Recruit and Retain: The Future of Education

Teacher Preparation Pathways for Math Teachers

Interested in teaching math at the high school or middle school level? There’s high demand! A person can generally become a math teacher with education at the bachelor's level. There are two components to a math teacher’s education: content courses and professional knowledge courses. Actual requirements are set at the state level.

When candidates are scarce, the focus has often been on content knowledge. Pedagogical requirements are highly variable. This is an area where some argue preparation often isn’t enough – it’s one one reason math teachers leave the profession. The safest bet is often a relatively traditional academic program that has state approval and national accreditation. One will find relatively traditional program at the bachelor’s or post-bachelor’s levels.

The Council for the Accreditation of Educator Preparation (CAEP) and the National Council of Teachers of Mathematics are widely regarded as standard setters ( The NCTM sets subject specific standards for mathematics. The importance placed on CAEP accreditation varies by state.

Math Teaching Endorsements

Math teachers are typically certified at the secondary or middle/ secondary level. Grade ranges vary; 6-12 and 7-12 grade levels are both common, with some states issuing credentials for broader or narrower ones. Some teachers hold math certification only at the middle level; this is an option in some but not all states. There are also math specialists at the elementary level. The latter is typically an add-on credential.

Some states make further distinctions about what subjects a teacher can teach based on preparation and credentialing. A middle school math teacher might, for example, need to meet slightly higher requirements to teach Algebra I for high school credit. In rare cases, a distinction is made between higher and lower secondary math subjects.

Mathematics Educator Preparation Programs

In some places, a traditional program will include a double major: mathematics and education. Often this can be accomplished in four years. Students will have fewer general electives than if they were doing a traditional major and minor. They may need to decide on a major and complete their prerequisite requirements relatively early to complete requirements on a four-year time frame.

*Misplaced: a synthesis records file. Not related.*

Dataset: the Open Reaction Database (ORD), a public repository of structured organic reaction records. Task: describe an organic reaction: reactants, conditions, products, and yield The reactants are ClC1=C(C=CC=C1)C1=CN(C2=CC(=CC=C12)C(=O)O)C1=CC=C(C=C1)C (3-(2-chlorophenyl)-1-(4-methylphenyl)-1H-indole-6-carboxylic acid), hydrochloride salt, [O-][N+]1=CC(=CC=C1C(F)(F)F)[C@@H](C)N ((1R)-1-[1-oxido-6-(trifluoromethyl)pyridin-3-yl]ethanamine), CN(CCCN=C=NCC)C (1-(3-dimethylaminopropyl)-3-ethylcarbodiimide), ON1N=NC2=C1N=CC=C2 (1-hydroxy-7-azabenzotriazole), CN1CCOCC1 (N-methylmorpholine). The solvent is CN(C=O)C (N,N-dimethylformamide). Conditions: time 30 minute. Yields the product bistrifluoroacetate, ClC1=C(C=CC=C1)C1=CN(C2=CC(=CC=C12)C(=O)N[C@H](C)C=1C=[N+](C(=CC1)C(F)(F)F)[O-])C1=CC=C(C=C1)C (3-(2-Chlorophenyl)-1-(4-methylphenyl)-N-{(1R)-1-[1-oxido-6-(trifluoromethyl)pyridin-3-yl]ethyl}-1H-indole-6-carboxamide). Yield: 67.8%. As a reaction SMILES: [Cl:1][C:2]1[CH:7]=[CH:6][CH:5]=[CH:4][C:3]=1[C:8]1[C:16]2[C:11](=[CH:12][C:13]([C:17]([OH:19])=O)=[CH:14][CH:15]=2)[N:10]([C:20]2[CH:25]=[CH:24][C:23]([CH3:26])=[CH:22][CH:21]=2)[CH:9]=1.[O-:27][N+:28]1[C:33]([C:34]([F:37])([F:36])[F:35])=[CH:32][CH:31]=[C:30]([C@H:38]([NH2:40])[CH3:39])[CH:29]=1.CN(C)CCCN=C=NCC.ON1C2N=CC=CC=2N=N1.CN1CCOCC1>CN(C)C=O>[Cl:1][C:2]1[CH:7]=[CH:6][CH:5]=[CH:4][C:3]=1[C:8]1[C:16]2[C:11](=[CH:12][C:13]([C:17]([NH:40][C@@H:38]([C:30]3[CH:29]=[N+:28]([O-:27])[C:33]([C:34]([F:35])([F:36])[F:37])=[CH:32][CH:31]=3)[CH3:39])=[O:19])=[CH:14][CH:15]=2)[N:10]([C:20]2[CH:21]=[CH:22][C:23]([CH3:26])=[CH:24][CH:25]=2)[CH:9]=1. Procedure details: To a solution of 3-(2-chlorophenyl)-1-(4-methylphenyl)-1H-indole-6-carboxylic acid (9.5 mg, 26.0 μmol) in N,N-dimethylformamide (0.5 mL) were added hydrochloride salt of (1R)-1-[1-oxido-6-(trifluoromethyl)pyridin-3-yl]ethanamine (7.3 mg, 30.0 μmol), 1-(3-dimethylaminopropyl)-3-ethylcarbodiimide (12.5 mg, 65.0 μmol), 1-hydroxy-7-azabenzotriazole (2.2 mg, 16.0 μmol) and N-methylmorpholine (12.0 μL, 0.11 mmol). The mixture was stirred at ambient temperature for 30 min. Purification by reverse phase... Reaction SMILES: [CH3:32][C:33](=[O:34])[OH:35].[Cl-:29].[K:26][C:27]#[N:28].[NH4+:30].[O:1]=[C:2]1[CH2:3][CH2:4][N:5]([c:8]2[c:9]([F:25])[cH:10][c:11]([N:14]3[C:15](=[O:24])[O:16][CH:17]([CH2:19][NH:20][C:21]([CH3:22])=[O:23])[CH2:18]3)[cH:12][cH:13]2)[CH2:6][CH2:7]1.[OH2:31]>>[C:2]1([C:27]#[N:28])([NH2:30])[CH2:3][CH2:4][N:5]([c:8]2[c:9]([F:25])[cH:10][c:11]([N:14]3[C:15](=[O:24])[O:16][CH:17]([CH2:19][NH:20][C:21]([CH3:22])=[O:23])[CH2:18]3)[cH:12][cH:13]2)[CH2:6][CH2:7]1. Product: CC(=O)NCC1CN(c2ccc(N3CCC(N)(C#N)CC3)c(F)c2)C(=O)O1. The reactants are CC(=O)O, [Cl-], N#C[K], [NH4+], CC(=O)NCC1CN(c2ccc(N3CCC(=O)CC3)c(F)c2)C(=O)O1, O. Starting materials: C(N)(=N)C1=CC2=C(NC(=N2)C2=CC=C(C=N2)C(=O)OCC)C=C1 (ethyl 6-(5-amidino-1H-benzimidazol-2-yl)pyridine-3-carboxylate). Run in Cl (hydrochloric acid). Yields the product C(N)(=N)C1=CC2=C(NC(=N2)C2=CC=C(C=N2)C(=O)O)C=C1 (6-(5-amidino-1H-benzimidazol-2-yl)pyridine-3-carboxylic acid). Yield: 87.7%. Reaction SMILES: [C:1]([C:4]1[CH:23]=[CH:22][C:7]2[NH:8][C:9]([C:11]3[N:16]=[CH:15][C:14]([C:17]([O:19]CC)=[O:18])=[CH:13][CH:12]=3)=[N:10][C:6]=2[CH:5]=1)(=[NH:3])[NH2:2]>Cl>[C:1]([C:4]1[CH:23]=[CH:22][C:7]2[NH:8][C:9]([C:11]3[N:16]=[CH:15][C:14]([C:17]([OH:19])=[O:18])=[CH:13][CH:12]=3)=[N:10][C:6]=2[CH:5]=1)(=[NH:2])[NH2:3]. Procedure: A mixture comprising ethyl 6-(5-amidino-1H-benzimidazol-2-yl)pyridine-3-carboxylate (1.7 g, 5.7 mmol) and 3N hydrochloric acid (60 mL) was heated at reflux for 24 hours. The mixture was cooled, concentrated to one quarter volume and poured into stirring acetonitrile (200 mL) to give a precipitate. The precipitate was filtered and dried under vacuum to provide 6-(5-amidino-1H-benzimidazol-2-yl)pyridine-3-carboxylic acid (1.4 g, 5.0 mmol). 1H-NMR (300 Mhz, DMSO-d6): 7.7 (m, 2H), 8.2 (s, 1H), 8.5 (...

In some cases, the professional education component may be more on the order of a minor. Programs can include tight integration between subject area content and pedagogy. This is not always the case. Sometimes the strands are largely distinct.

The timeline will also vary depending on state mandates. Generally states are trying to simplify the process to cast a wider net. Virginia, for example, did not until recently allow undergraduate teaching majors; the expectation was that future teachers would return for a 5th year of schooling. This was changed through emergency regulation (

Typical courses in the major include calculus, discrete mathematics, number theory, computer science, and statistics.

The following are common secondary level professional education courses:

  • Educational psychology
  • Classroom management
  • Exceptional students
  • Meeting diverse needs
  • The educational system/ foundations of teaching
  • Student evaluation

Ideally, there will be multiple courses in methods teaching math.

A course in content area literacy may be required.

Students will have practicum experience in the early part of the program. The standard is for 12 weeks of student teaching.

A program designed only for middle school preparation may be significantly different. Middle school teachers are often be certified in another curriculum area as well as math.

Teacher Assessments

Teacher candidates take multiple assessments. Traditional students generally take academic tests at program admission. Requirements frequently include a subject-specific test such as the Praxis. The secondary math assessment includes questions in multiple math disciplines, including calculus and discrete mathematics. (The middle school Praxis assessment doesn’t require quite this level.)

Often there will be a pedagogy test as well; this sometimes comes at a significantly later stage. In some jurisdictions, the Praxis PPAT or Pearson edTPA are completed during student teaching or the early teaching years. These are both performance assessments. They attempt to capture actual teaching competence as well as other stages of the planning/ assessment cycle.

Alternative Paths

Many math majors make the decision to pursue teaching relatively late. There are many post-baccalaureate teacher preparation programs. Many do award master’s degrees. However, some award little academic credit.

Some math graduates are hired under emergency certification. Some pursue alternative certification while teaching. Alternative programs are a mixed set. Some are known for having strong STEM programs. Residencies differ from other alternative programs in that they give their candidates a lot of classroom experience before they become teacher of record.

Graduates and career professionals who enter through alternative pathways generally take their subject tests at the onset of the program.

Some alternative programs will allow people who majored in a subject other than math to pursue math credentialing if they can pass a rigorous test. This is subject to state regulation.

Individuals who initially receive an alternative certificate can typically receive a standard certificate from their state after several years of successful teaching performance.